The purpose of this survey study was to delineate barriers to PR care and to explore the acceptability of alternative PR care models, with an emphasis on telemedicine, among a population of PR patients in the Upper Midwest. Specific objectives were 1) to explore the parent/guardian perspective on barriers to accessing PR care and to identify factors associated with discrepant barrier perceptions, 2) to assess whether a telemedicine option, if available, might be preferred over in-person care, 3) to identify factors influencing opinions about telemedicine use, and 4) to examine the acceptability of other care models, including outreach clinics, adult rheumatology care, and shared-care.

Methods

Patients

All new or return English-speaking parents/guardians of patients who visited the University of Minnesota PR Clinic during a six-week period in 2015 were eligible. This was a convenience sample since only those coming to the clinic during this time period were offered the survey. Patients 18 years of age or older were allowed to complete the survey independently.

Survey design and administration

Review of the PR workforce literature, barriers to accessing care, and telemedicine informed development of the survey, which was deemed exempt by the University of Minnesota Institutional Review Board (IRB). Parents/guardians were given a paper copy of the survey at the time of their child’s PR appointment. Survey responses included multiple choice answers as well as “choose all that apply” options. A five dollar gift card was given for survey completion.

Survey questions included demographics as well as the child’s diagnosis, length of time the child was a patient in the clinic, and travel time to the clinic. A subjective assessment of whether travel was convenient vs inconvenient was also included. Eleven potential barriers to accessing care were assessed: availability of appointment dates/times, travel time/distance, need for lodging, adequate transportation, driving in the metropolitan, direct costs (medical bills, medications, etc.), indirect costs (gas, hotel, food, etc.), child missing school, parent/guardian missing work, arranging care for other children, and insurance approval for visits. These were scored on a 0 (no difficulty) to 10 (difficult enough to stop you from getting health care for your child) scale. Visit preference (in-person vs telemedicine), familiarity with telemedicine (personal telemedicine use and/or having a close family member or friend who had used telemedicine), and subjective assessment of telemedicine quality were examined. Finally, the acceptability of outreach clinics, adult rheumatology, and shared-care were explored. Since the care model for the University of Minnesota PR Division at the time of this survey consisted of only in-person visits at the academic center, the respondent assessment of alternative care models was based on a brief description of these modalities and any personal experience outside of the clinic. A copy of the survey can be viewed as an additional file (see Additional file 1).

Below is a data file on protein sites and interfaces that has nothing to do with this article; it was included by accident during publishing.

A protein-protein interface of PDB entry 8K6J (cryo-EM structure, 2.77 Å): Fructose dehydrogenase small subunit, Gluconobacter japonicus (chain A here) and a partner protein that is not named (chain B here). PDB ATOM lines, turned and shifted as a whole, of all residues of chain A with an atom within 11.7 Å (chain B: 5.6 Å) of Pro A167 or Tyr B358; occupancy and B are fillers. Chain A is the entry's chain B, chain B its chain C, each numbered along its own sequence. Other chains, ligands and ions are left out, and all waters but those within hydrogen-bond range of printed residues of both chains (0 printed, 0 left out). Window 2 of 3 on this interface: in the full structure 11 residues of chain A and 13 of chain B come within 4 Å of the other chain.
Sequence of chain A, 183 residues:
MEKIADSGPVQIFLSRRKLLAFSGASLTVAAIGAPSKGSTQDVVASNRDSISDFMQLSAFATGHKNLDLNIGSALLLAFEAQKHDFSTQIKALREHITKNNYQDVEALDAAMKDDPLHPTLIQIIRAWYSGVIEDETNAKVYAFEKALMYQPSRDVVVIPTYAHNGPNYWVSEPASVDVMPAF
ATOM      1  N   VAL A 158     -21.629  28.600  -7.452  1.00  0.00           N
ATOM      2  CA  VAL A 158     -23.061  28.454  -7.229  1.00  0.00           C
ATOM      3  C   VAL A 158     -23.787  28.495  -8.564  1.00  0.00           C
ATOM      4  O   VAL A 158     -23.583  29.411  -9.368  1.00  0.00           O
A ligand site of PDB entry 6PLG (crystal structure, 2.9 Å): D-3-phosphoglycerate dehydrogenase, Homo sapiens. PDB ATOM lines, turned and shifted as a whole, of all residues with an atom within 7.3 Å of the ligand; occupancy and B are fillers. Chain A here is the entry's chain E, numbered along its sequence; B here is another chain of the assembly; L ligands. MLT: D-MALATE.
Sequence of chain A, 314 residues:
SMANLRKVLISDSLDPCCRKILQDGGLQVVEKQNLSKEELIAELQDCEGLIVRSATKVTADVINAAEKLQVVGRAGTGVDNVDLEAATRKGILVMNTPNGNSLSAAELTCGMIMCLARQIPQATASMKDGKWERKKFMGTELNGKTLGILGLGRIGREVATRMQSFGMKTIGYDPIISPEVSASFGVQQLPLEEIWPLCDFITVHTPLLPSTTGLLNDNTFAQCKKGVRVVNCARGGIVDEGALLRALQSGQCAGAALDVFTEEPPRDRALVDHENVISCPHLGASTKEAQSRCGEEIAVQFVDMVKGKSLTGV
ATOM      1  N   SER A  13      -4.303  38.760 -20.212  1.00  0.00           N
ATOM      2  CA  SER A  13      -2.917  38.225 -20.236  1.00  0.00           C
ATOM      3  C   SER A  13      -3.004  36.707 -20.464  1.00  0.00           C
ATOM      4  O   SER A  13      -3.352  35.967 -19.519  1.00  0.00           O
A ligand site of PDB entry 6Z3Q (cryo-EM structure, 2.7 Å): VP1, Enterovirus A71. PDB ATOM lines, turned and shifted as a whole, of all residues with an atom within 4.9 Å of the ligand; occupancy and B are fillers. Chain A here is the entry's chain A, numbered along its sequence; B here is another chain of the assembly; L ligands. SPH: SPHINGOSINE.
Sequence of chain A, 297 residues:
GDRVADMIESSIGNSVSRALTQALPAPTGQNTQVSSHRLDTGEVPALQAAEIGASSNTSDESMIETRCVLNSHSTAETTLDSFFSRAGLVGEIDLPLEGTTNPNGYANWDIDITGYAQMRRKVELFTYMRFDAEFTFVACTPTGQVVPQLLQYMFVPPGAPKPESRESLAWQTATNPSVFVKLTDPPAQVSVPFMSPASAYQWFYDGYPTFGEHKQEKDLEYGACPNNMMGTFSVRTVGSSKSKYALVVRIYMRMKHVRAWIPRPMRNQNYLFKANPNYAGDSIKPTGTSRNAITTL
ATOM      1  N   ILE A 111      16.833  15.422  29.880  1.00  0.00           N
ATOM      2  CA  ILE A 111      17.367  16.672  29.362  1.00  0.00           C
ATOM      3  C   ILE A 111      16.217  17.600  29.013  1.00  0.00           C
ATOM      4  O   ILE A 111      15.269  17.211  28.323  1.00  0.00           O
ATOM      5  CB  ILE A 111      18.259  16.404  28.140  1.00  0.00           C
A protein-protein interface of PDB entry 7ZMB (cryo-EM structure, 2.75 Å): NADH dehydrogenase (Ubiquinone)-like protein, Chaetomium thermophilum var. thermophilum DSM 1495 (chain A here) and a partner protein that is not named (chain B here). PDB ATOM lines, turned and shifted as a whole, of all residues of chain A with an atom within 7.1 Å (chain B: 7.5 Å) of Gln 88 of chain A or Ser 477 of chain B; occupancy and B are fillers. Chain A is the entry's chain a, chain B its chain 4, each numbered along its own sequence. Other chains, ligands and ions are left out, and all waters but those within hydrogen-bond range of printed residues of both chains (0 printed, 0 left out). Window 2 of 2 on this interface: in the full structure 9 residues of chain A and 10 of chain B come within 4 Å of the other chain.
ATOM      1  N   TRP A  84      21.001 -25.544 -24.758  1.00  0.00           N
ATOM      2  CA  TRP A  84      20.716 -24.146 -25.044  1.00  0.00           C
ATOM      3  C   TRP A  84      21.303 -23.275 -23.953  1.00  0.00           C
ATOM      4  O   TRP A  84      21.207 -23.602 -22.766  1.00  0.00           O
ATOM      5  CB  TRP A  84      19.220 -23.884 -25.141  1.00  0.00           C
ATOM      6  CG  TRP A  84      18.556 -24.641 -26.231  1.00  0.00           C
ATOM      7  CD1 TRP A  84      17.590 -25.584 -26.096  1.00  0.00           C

Survey analysis

Responses were summarized using descriptive statistics, expressed as frequencies and percent, or mean ± standard deviation (SD)/median and interquartile range (IQR). Due to small, non-normally distributed data or small sample size, Kruskal-Wallis test was used for group comparisons of continuous variables. For categorical variables, Fisher’s exact test was used to compare groups. All analyses were done using the SAS system (v. 9.3; SAS Institute, Cary, NC). P-values were two-sided with <0.05 considered statistically significant. Bonferroni adjustment was applied for multiple comparisons. Missing data were excluded from analyses using pairwise deletion, and the values in the reported results reflect that some respondents did not answer all survey questions.

Results

Patient characteristics

The response rate was 72% (159/221). Twenty-four percent (38/159) of the respondents were parents/guardians of new patients to the clinic; the remainder were follow-up visits. Patient characteristics are listed in Table 1. The majority were parents/guardians of adolescent Caucasian patients and had private insurance. Most patients carried a diagnosis of juvenile idiopathic arthritis (JIA). Geographic distribution of patients included Minnesota, Wisconsin, North Dakota, and South Dakota with 52% (82/159) traveling more than one hour and 28% (45/159) traveling more than three hours to the clinic. Due to survey anonymity, characteristics of non-responders could not be assessed.
Table 1

Patient characteristics

Characteristic

Classification

N (%)a

Age

< 6

15 (9.4)

6–12

65 (40.9)

≥ 13

76 (47.8)

Ethnicity

White

136 (85.5)

Non-white

21 (13.2)

Insurance

Private

113 (71.1)

Public

43 (27.0)

None

1 (0.6)

Primary diagnosis

Juvenile idiopathic arthritis

90 (56.6)

Not yet determined

26 (16.4)

Other

10 (6.3)

Juvenile dermatomyositis

7 (4.4)

Uveitis/iritis

6 (3.8)

Chronic recurrent multifocal osteomyelitis

4 (2.5)